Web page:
Another take on a radius device

Discussion in 'Luthier's Corner' started by Hambone, Jan 20, 2005.

  1. Awhile back I mentioned in a thread that I had come up with an idea for a radiusing machine that had the router in a stationary plane and the fretboard blank moved. Well, I finally got the drawings somewhat legible and I thought I'd throw it out for discussion.

    After this weekend, I'm even more convinced that this approach is a better way than the rockin' rail system we've all been using. My reasoning is that neither the fretboard blank or the rails and sliding arches are perfect in shape. These small imperfections in the mating surfaces manifest themselves as marks on the fretboard during shaping. That's what happened to me this weekend. I found that as I moved my router down the rails that the rises and falls in the fretboard were accentuated when they were paired against a similar imperfection on the rails at the same point. It occured to me that if I were to use a system where only the blank or the router moved laterally, I would eliminate half of the error and make less work sanding when it was done. I sort of experimented with this idea on my rail system and it worked. I will now use a set of stops on my rail system to trap the router base at set point on the rails - it won't move laterally, just back & forth. The blank is then pushed under the bit to radius the top.

    This device was concieved before I even saw JP's jig. The simplicity of that design prompted me to build that one as my first attempt to make something to help with radiuising. I may still build this macine to make the task of doing different radii without having to use different sled traks. That alone would make it worthwhile to attempt.

    The design is essentially plywood and aluminum. The main struts are 1" x 2" aluminum channel. The pivot points of the various radii are located on the side plates and the axle itself is moved to a different set of holes to change the radius. This keeps the router platform at a constant height and distance from the platform supporting the fretboard blank. I didn't illustrate the router motor installed for clarity.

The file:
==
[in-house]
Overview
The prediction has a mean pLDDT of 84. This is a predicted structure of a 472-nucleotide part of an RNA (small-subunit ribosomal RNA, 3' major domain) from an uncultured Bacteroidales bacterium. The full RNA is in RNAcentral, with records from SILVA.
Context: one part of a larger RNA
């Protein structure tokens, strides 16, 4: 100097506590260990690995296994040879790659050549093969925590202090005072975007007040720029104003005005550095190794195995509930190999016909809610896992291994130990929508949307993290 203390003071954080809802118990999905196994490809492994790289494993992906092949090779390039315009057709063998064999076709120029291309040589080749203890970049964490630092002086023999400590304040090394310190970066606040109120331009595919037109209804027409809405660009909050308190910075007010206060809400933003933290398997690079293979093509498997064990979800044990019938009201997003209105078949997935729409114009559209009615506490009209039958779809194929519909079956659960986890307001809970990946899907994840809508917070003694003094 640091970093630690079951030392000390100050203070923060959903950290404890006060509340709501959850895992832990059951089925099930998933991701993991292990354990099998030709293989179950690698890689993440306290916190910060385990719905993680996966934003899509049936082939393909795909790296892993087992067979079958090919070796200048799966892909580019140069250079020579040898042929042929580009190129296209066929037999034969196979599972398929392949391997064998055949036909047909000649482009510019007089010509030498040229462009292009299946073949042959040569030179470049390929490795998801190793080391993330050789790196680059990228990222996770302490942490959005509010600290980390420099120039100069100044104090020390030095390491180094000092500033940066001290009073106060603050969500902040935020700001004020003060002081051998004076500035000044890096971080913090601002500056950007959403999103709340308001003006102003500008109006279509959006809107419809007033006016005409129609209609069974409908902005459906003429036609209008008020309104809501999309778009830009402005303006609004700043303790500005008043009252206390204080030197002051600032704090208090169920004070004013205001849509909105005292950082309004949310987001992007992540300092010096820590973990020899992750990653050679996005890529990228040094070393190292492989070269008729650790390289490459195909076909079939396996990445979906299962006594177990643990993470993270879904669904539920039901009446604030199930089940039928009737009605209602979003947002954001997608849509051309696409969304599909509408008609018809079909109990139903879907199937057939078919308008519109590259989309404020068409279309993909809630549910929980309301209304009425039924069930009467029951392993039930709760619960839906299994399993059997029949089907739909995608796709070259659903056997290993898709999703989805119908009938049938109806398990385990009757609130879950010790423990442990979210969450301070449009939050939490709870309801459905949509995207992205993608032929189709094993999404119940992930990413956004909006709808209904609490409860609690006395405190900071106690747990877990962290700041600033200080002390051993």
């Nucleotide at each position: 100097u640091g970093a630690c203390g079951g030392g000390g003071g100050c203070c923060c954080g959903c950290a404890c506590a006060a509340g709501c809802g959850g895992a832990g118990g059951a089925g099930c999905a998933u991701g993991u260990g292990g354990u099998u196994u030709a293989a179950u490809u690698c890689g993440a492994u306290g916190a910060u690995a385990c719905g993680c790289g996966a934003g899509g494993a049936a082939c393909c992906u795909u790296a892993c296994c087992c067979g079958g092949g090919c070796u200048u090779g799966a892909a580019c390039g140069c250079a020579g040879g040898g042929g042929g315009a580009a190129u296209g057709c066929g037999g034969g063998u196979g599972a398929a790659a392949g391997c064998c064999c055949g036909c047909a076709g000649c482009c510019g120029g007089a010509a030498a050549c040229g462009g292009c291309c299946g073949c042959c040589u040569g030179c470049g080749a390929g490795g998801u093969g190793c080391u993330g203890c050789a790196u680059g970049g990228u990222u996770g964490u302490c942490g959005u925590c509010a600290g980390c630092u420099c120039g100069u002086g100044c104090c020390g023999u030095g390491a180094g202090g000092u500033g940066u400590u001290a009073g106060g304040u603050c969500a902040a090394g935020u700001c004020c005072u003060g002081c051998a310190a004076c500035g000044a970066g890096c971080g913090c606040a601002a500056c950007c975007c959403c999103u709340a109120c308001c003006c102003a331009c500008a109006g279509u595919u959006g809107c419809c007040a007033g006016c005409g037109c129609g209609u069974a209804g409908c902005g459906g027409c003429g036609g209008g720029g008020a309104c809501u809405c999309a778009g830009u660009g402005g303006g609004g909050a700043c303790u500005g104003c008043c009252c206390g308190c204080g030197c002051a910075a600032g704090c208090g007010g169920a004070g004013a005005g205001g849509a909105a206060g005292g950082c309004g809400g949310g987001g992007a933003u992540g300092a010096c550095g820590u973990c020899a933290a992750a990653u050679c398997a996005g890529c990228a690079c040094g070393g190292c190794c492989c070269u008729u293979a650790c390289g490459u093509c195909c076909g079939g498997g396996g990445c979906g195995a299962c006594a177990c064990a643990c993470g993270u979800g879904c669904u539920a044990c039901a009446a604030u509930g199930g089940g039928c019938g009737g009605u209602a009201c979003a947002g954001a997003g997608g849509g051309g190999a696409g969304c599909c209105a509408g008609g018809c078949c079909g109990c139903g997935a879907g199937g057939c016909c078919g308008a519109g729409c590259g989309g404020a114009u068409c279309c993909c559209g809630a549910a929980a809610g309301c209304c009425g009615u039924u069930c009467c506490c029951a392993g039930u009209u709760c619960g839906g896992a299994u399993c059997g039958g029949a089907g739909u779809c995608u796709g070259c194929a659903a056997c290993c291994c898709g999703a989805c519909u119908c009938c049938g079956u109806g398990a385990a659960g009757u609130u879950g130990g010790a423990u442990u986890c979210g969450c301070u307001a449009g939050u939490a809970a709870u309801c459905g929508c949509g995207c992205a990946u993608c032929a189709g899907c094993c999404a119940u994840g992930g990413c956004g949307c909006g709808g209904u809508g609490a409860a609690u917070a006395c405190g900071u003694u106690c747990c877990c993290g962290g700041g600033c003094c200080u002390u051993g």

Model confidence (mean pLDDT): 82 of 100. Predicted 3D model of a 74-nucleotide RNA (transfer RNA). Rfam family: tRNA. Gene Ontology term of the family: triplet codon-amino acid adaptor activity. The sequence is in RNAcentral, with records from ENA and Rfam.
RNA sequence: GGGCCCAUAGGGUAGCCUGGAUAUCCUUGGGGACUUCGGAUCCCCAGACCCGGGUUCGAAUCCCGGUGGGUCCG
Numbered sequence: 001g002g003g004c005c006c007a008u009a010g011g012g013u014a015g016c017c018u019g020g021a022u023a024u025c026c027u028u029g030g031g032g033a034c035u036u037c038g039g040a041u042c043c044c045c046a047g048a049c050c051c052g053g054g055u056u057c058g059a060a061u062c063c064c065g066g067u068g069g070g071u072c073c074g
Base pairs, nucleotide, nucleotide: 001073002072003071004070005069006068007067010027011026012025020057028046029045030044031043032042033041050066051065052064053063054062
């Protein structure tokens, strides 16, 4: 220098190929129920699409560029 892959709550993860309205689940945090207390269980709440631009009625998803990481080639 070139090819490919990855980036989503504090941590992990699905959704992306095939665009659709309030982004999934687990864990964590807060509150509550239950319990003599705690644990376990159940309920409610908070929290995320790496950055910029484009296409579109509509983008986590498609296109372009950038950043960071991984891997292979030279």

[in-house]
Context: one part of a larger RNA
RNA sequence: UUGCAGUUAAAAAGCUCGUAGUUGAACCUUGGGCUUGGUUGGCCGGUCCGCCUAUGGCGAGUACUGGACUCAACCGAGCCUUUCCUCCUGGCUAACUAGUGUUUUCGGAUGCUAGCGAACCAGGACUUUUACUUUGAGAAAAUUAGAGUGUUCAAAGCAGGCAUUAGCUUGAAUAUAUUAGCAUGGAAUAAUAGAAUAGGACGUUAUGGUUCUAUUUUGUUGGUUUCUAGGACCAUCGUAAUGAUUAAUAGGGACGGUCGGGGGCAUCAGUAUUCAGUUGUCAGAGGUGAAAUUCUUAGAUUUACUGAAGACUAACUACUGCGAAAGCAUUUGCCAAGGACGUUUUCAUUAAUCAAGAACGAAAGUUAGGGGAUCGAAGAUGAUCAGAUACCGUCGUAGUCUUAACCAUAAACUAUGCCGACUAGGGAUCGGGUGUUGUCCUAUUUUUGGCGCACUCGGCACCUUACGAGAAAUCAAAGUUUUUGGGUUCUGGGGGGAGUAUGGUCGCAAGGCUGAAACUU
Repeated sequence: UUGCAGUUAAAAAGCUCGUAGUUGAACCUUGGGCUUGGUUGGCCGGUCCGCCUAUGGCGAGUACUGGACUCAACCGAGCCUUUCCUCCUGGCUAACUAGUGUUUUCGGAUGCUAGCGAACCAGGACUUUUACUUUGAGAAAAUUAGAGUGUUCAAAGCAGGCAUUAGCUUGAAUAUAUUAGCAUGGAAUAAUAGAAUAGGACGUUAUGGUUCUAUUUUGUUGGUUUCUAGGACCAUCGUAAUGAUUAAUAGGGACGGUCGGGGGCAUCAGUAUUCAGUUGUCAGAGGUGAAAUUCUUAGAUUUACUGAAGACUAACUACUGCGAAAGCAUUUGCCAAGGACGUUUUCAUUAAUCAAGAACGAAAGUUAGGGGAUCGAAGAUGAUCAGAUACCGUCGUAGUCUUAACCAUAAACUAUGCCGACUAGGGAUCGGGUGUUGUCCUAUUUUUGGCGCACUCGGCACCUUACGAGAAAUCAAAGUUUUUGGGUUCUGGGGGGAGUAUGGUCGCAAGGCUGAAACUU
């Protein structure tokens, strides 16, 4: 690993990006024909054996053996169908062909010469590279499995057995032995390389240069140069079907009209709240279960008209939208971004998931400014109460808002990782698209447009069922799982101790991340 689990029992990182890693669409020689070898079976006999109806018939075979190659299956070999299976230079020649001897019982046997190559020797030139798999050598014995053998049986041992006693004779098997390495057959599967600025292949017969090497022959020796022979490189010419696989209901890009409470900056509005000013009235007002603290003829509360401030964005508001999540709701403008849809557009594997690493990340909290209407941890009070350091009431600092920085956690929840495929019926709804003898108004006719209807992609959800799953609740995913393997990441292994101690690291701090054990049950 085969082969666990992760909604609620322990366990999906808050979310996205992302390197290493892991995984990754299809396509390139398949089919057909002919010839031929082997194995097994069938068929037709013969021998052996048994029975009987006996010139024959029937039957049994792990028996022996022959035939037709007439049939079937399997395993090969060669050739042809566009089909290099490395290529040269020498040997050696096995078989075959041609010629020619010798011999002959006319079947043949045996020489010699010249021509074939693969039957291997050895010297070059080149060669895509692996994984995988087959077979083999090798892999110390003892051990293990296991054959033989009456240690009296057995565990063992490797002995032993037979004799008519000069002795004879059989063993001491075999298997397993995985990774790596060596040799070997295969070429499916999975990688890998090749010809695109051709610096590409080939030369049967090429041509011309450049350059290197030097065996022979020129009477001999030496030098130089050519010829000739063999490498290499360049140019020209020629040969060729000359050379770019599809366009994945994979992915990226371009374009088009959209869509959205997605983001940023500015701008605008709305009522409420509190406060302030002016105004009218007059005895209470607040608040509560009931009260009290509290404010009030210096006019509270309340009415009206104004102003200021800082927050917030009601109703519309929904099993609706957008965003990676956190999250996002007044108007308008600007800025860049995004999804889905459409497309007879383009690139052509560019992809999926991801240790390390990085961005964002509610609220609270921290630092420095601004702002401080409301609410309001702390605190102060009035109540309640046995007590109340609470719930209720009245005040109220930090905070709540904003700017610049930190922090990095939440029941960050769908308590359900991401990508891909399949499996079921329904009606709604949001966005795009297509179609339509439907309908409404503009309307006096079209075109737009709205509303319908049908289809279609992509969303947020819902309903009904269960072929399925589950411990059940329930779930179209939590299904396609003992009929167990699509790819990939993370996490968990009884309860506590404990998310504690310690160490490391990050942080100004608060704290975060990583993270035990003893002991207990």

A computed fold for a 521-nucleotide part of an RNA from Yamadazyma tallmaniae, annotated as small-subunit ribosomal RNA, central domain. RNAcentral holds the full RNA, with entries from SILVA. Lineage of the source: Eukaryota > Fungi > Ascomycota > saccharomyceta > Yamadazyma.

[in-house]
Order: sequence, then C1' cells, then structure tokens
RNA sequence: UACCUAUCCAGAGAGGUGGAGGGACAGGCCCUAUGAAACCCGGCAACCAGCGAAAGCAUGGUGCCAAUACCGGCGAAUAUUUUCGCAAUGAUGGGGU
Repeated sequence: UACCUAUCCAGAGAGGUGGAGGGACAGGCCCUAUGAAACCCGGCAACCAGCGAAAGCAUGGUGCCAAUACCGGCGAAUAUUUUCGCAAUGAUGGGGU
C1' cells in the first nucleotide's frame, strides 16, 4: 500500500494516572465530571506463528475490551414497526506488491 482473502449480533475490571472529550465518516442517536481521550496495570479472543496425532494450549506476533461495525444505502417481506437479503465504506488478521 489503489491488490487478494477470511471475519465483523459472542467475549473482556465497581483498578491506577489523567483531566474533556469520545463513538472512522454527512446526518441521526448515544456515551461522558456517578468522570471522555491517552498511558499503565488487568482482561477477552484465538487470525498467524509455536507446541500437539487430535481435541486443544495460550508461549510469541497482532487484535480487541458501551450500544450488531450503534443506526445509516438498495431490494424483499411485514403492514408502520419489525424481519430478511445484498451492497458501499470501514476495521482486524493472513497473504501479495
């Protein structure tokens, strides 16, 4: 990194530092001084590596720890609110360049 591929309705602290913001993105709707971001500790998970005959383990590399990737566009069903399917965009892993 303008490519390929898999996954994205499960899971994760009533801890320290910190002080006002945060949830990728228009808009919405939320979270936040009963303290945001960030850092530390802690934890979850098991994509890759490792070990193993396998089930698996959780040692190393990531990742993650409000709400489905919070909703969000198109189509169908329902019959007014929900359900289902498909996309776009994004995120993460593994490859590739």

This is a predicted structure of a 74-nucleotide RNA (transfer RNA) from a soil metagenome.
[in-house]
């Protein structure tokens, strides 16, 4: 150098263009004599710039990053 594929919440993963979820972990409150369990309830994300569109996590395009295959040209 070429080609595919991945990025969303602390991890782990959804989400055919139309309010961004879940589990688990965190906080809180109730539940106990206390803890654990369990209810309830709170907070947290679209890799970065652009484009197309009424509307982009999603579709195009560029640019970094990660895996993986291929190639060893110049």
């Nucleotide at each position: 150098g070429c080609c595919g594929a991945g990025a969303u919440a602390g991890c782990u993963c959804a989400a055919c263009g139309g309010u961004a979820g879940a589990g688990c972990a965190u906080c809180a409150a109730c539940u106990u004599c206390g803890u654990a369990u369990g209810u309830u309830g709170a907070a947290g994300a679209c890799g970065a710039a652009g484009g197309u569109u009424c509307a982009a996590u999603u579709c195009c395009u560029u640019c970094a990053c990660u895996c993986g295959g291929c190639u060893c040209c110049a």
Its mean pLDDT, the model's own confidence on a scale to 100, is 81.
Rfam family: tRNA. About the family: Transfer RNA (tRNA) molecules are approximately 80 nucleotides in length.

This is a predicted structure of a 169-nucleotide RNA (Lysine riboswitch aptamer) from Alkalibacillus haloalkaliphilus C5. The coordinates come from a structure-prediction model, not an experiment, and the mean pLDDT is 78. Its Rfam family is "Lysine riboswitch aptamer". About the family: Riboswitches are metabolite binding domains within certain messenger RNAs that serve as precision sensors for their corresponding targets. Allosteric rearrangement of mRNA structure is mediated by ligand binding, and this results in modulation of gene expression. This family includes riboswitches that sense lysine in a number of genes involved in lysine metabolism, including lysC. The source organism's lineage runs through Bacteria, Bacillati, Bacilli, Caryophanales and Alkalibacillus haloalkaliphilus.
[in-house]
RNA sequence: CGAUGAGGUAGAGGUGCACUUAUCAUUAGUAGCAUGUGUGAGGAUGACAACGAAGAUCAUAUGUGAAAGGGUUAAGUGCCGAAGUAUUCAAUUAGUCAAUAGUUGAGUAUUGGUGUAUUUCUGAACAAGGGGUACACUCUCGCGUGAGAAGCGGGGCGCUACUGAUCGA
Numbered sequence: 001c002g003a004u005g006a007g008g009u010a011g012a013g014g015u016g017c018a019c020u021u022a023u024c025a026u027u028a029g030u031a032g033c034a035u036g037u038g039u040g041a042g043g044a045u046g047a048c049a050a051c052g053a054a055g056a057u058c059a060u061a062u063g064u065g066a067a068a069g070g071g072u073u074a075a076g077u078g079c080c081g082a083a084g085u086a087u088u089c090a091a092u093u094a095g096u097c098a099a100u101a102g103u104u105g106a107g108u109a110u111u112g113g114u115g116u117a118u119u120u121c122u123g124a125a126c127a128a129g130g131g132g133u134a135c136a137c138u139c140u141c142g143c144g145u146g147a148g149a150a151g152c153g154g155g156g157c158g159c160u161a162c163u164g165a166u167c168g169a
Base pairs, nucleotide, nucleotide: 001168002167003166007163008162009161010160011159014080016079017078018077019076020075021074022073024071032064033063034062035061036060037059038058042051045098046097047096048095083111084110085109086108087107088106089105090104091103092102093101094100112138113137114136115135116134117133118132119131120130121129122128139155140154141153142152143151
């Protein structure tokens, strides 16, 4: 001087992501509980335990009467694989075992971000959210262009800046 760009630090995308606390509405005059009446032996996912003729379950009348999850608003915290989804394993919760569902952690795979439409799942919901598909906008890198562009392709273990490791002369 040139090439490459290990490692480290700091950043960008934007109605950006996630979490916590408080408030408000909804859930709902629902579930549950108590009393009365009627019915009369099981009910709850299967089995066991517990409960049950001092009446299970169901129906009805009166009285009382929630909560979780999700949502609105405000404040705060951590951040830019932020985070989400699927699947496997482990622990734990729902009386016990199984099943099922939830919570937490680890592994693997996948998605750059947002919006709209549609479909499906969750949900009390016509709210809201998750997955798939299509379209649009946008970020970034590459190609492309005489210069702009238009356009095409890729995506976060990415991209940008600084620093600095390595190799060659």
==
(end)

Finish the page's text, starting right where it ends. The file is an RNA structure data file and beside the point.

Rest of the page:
For your approval:
  2. schuyler


    Aug 5, 2003
    Atlanta, GA
    i like the idea... here're some questions:

    can you do compound radii boards by setting each end of the jig?

    what's your estimate for the setup time for each blank?

    i do my radiusing by hand, which is about 10 minutes a board. i'm curious if this will be faster, given that you'll still need to sand the board lightly?
  3. budman

    budman Commercial User

    Oct 7, 2004
    Houston, TX
    Formerly the owner/builder of LeCompte Electric Bass
    Looks like a neat idea, Hambone. Sort of a reverse pendulem. Would the sliding surface utilize some sort of bearings for ease of movement? I wouldn't want something to bind in the middle of a cut.
  4. Sounds like your doing yours on a belt sander with the pendulum method. This device won't compete with that and is more for the guy that doesn't have the 36" belt sander required for compounding.

    The alignment of the parts won't allow two different radii.

    Setup time should be about 2 minutes. Just move the pivot axle to the proper pair of holes.

    I think that any method using a router will require some sanding. This design was conceived to cut that amount in half over the other method
  5. You wouldn't need anything more than to surface them with some high pressure laminate. That's slicker'n greased owl manure! ;)